BlackBerry is cutting 40% of its workforce and withdrawing from the consumer smartphone market after revealing a likely loss of nearly $1bn in its latest financial quarter.
By submitting your personal information, you agree that TechTarget and its partners may contact you regarding relevant content, products and special offers.
BlackBerry’s preliminary second quarter results revealed the sixth consecutive quarterly loss and a continued decline in sales. Revenue is forecast at $1.6bn, down from $2.9bn in the same period last year – and compared to $4.2bn two years ago.
The net loss of $950m to $995m is mostly attributed to writing off more than $930m against unsold inventory of the BlackBerry Z10 phone. BlackBerry launched the Z10 – the company’s first full touchscreen device – at the start of 2013, as the flagship product intended to recover the firm’s position as a market leader.
Despite positive reviews for the Z10, it failed to capture buyer’s interest. The preliminary results do not say how many of the new BlackBerry 10 devices have sold, but the firm admitted most of the 3.7 million smartphones sold in the quarter were older BlackBerry 7 devices. A further 2.2 million devices were shipped but were not recognised as revenue for the three-month fiscal period.
By comparison, Apple sold more than nine million new iPhones in the first weekend after their launch.
As a result of the decline, BlackBerry is cutting 4,500 jobs, representing 40% of its global workforce. It will reduce its portfolio of devices from six to four and will exit the consumer market to focus on business and “prosumer” sales – the latter category defined as the “productive, professional end user” by CEO Thorsten Heins.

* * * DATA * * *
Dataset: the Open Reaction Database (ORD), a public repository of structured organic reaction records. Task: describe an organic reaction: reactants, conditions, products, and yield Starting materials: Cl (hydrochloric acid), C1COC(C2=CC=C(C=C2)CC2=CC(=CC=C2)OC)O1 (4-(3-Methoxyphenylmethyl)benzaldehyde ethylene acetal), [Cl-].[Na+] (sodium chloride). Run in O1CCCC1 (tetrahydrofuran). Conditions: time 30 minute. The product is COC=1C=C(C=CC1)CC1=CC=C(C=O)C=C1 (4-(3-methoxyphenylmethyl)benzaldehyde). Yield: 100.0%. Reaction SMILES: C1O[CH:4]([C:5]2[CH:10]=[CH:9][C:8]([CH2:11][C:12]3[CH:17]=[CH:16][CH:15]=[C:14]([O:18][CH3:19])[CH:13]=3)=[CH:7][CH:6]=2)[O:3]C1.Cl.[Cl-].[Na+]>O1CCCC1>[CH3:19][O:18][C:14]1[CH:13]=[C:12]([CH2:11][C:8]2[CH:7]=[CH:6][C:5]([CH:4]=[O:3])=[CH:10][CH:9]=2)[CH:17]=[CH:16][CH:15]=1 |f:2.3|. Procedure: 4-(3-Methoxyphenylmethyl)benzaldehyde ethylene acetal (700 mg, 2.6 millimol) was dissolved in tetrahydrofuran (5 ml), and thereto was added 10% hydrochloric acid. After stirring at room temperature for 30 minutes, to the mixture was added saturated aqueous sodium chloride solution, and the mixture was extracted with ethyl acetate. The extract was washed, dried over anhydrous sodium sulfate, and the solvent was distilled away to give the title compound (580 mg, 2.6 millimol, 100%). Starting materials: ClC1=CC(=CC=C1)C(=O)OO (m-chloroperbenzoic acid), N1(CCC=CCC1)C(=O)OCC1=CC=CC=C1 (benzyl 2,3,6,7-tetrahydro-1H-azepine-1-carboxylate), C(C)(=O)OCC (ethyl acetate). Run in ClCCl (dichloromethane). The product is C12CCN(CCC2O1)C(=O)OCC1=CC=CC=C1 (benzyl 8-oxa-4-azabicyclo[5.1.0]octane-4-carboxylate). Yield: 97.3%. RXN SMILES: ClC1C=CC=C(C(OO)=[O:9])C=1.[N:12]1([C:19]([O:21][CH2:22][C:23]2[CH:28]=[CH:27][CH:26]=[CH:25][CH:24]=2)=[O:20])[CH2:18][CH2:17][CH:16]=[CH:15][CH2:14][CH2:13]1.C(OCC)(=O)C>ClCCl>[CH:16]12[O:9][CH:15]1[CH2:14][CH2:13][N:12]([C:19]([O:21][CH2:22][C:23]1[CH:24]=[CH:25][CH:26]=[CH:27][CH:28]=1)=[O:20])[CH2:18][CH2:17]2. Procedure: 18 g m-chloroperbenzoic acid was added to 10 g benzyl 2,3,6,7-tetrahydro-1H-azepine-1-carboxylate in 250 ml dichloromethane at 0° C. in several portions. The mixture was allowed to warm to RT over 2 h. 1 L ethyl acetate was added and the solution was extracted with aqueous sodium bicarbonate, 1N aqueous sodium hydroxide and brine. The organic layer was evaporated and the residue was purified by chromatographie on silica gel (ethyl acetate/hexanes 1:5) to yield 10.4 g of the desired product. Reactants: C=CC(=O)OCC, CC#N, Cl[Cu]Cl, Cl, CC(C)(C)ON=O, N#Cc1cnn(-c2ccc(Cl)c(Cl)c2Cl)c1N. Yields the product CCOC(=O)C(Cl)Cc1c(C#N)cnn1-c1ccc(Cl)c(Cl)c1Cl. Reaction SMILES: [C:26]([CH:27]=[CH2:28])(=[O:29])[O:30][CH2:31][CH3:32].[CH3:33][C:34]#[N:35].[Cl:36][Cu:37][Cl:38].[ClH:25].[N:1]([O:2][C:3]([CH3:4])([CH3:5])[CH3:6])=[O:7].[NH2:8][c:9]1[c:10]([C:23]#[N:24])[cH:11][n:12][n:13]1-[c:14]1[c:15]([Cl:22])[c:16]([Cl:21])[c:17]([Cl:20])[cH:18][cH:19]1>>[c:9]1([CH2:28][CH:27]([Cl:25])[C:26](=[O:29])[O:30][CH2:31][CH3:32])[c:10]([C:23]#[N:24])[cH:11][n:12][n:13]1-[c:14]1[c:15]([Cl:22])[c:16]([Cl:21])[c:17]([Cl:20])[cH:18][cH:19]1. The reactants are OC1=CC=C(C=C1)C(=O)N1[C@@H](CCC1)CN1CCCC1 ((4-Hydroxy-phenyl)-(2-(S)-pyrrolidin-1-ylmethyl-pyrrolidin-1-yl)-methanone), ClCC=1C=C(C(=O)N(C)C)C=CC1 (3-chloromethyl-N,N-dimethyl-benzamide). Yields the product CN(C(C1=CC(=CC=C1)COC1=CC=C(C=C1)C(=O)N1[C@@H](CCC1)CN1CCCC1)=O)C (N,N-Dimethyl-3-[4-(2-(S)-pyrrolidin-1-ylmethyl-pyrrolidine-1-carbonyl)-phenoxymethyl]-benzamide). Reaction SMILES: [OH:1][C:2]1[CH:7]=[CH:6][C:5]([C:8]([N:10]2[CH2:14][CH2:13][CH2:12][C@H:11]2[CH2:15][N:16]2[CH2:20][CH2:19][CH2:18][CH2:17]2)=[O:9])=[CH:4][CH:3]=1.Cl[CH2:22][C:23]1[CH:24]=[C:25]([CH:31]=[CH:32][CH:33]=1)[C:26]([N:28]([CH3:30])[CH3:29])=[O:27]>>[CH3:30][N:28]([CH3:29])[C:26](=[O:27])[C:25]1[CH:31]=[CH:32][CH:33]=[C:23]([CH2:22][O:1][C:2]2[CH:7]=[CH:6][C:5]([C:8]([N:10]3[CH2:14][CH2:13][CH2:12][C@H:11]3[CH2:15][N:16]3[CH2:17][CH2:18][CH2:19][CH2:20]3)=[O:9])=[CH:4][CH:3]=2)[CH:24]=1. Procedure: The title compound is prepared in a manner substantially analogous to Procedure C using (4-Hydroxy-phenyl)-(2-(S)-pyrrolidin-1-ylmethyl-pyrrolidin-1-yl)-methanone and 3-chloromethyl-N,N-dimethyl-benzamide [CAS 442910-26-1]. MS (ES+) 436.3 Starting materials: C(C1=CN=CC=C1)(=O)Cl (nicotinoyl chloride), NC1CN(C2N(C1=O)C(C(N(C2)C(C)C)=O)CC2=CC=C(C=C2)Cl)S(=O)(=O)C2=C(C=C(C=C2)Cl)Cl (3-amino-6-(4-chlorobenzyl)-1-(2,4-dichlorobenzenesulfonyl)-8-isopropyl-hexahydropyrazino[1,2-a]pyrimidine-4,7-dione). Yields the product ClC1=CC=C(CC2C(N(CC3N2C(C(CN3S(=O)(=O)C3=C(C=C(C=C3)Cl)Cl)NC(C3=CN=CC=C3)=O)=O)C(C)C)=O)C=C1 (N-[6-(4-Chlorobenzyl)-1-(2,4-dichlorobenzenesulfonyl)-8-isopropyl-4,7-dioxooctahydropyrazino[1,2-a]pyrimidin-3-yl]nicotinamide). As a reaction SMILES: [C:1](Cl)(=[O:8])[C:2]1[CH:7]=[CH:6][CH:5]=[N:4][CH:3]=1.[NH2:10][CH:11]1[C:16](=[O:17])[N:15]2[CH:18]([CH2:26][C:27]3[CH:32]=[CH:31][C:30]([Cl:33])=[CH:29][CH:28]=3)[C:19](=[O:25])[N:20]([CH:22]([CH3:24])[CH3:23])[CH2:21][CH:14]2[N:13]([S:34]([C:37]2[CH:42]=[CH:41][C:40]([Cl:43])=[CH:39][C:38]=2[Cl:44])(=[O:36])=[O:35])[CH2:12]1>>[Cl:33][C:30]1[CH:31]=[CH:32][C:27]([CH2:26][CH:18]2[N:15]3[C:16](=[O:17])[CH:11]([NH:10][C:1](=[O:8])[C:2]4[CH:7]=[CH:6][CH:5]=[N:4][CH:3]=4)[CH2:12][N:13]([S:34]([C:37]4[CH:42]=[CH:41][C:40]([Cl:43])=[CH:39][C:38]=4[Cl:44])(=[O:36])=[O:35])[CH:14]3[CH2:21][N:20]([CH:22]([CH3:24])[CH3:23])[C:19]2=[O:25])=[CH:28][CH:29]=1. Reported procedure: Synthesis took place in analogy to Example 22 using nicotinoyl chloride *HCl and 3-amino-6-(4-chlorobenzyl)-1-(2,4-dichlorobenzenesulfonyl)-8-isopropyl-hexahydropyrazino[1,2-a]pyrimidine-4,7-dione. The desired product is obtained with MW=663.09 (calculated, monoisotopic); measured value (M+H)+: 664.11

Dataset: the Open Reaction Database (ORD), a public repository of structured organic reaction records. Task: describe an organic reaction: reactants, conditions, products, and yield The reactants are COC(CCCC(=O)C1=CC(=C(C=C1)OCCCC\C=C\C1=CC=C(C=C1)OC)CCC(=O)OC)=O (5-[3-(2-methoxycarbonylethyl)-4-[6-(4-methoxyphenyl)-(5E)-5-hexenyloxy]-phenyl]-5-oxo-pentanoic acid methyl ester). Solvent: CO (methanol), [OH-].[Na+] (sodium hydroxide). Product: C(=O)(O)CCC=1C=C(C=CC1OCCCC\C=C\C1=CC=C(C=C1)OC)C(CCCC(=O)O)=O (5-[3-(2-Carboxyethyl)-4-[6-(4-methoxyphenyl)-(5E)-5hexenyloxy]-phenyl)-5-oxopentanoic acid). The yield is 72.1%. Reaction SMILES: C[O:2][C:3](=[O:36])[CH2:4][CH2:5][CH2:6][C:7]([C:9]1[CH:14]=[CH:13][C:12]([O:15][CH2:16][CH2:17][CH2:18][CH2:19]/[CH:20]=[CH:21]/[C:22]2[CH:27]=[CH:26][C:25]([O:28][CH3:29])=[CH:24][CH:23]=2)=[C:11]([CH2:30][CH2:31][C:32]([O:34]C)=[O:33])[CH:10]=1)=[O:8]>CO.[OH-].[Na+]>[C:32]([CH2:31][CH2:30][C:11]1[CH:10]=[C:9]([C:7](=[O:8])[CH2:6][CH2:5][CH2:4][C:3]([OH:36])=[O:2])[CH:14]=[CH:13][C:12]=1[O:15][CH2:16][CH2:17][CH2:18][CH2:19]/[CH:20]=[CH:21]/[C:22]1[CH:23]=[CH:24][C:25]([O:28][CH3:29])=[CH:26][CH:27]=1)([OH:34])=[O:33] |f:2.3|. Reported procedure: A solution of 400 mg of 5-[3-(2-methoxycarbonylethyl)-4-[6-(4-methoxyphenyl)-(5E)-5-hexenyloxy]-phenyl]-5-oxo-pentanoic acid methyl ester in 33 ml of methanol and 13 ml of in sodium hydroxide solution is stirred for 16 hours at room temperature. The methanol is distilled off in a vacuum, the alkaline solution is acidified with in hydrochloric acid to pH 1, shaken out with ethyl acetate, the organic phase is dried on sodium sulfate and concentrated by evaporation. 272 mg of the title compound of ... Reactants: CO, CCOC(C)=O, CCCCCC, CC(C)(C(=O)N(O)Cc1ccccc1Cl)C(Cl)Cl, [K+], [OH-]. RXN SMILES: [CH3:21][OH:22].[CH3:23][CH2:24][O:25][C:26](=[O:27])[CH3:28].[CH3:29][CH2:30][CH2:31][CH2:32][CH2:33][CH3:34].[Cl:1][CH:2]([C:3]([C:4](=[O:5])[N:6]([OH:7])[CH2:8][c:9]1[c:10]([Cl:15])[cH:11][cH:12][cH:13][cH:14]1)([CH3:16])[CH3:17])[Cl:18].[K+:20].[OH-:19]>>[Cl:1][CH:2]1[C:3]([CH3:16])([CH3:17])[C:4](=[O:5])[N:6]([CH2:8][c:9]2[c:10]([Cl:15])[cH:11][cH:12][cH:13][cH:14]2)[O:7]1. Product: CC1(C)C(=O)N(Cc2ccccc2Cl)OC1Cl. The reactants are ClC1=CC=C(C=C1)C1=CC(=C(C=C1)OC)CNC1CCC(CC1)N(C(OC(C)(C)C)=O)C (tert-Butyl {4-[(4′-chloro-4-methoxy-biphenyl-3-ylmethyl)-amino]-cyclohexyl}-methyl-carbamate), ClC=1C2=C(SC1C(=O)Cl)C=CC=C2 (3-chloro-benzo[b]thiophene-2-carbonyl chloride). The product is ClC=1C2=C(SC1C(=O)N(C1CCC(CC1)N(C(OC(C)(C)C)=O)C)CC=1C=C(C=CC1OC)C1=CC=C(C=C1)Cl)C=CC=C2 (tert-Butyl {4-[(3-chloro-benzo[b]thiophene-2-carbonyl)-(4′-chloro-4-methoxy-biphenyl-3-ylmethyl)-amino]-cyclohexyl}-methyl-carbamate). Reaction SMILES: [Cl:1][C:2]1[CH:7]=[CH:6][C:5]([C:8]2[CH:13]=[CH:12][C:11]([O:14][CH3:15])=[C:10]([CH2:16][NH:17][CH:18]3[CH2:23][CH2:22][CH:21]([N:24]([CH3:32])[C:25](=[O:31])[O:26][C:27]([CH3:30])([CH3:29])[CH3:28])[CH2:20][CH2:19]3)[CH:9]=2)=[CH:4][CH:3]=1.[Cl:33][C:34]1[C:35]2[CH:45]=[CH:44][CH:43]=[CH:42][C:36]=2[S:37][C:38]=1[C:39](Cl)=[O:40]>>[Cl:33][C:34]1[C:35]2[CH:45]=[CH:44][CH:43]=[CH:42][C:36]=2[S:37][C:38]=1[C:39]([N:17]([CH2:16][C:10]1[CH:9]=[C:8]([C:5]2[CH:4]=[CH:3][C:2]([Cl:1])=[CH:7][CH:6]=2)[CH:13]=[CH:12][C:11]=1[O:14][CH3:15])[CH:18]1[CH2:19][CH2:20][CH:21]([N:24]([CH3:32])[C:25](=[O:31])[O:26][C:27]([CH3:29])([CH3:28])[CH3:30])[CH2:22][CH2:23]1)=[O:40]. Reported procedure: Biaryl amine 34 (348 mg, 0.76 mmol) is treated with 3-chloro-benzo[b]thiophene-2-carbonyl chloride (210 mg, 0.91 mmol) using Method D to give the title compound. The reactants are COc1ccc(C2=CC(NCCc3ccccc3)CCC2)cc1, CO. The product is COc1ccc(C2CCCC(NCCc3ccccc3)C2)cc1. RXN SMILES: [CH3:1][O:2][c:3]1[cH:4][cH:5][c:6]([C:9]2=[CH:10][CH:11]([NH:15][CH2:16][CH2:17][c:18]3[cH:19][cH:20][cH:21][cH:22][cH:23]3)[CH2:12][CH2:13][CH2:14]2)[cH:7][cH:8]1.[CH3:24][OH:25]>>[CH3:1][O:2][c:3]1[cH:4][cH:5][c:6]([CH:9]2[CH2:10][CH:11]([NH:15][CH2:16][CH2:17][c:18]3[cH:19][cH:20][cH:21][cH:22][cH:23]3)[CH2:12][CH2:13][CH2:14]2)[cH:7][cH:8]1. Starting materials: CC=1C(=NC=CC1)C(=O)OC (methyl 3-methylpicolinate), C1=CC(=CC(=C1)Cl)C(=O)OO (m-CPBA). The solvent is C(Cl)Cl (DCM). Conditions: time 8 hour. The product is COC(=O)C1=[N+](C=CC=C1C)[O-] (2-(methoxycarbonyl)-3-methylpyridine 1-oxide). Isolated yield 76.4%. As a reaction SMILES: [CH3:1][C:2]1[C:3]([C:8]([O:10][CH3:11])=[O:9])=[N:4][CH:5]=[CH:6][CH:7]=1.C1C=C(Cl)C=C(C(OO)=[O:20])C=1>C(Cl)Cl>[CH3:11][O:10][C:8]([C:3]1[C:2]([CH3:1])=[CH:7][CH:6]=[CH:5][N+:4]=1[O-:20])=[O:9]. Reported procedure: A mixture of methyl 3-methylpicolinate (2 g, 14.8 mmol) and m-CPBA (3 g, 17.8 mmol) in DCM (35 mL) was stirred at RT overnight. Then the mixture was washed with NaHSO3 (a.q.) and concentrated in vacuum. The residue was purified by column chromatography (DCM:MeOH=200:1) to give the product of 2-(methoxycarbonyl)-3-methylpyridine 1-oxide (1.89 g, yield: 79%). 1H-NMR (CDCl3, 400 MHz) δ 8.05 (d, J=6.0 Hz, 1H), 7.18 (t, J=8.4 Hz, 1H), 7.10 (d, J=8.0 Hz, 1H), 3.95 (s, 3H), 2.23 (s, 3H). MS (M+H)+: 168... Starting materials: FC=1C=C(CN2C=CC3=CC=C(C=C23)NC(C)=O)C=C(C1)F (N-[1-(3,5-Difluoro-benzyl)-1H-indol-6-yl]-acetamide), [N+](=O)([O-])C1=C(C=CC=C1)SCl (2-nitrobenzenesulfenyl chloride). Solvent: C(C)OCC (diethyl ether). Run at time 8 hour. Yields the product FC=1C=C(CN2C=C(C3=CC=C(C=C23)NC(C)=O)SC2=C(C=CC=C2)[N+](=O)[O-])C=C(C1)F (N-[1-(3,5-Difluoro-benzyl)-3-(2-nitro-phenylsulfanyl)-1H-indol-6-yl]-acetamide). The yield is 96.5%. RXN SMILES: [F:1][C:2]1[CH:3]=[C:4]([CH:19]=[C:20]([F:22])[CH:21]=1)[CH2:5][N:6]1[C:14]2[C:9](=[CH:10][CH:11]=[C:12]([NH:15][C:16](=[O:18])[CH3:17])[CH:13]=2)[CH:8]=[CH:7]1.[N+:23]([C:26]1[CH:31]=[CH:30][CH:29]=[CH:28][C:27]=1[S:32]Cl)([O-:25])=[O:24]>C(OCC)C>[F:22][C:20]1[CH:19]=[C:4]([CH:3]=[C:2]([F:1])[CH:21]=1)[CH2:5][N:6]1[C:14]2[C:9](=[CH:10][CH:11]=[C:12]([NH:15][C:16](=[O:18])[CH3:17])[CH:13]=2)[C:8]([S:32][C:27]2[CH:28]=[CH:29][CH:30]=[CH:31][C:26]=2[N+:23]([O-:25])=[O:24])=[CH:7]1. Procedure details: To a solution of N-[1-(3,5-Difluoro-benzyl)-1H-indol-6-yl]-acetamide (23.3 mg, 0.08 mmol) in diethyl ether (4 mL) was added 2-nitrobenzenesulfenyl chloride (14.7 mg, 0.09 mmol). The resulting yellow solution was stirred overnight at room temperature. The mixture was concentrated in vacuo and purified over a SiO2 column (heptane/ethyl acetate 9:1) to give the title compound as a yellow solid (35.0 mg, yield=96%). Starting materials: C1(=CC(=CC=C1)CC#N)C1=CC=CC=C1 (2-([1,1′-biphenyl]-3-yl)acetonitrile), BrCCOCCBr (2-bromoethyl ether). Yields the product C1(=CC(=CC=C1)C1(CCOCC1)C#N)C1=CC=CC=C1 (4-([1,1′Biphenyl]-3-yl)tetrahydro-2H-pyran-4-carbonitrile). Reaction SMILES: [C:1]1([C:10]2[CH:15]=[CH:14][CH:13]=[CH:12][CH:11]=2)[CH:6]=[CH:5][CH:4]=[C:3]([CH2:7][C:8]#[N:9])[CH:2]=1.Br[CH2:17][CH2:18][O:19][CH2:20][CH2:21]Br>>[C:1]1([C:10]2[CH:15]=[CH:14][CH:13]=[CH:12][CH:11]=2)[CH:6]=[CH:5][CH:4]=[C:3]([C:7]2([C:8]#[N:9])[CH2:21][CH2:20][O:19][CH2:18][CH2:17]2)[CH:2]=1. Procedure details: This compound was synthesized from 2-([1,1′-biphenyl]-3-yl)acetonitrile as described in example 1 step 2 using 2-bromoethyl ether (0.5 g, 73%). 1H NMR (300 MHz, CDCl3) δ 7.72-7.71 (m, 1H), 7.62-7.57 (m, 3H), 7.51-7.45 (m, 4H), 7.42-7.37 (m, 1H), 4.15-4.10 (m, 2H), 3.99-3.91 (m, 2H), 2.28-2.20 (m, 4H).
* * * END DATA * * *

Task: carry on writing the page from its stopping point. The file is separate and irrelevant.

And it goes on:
Read more on BlackBerry 10
- Is BlackBerry 10 enough to woo the business world?
- Getting started with BlackBerry Enterprise Service 10
- BlackBerry Z10 shipments a mystery as company posts $84m loss
- RIM unveils BlackBerry Enterprise Service 10
- BES extends MDM to Android and iPhones
- BlackBerry looks for a buyer to focus on BES and BB10
“We are implementing the difficult but necessary operational changes announced today to address our position in a maturing and more competitive industry, and to drive the company toward profitability,” Thorsten Heins said.
The one glimmer of light for BlackBerry was a rise in installations of BlackBerry Enterprise Server (BES) 10, its latest secure mobile device management (MDM) software for enterprises. The company said more than 25,000 commercial and test MDM BES 10 servers have been installed to date, compared to 19,000 in July 2013.
“Our enterprise business continues to reflect the trust that governments and businesses have placed in the BlackBerry platform,” said Heins.
“Security matters and enterprises know the gold standard in enterprise mobility is BlackBerry.”
BES10 extended its MDM capabilities to manage Android and iOS devices for the first time.
The company is already up for sale after its board announced in August a strategic review of BlackBerry’s future, a process that is still ongoing.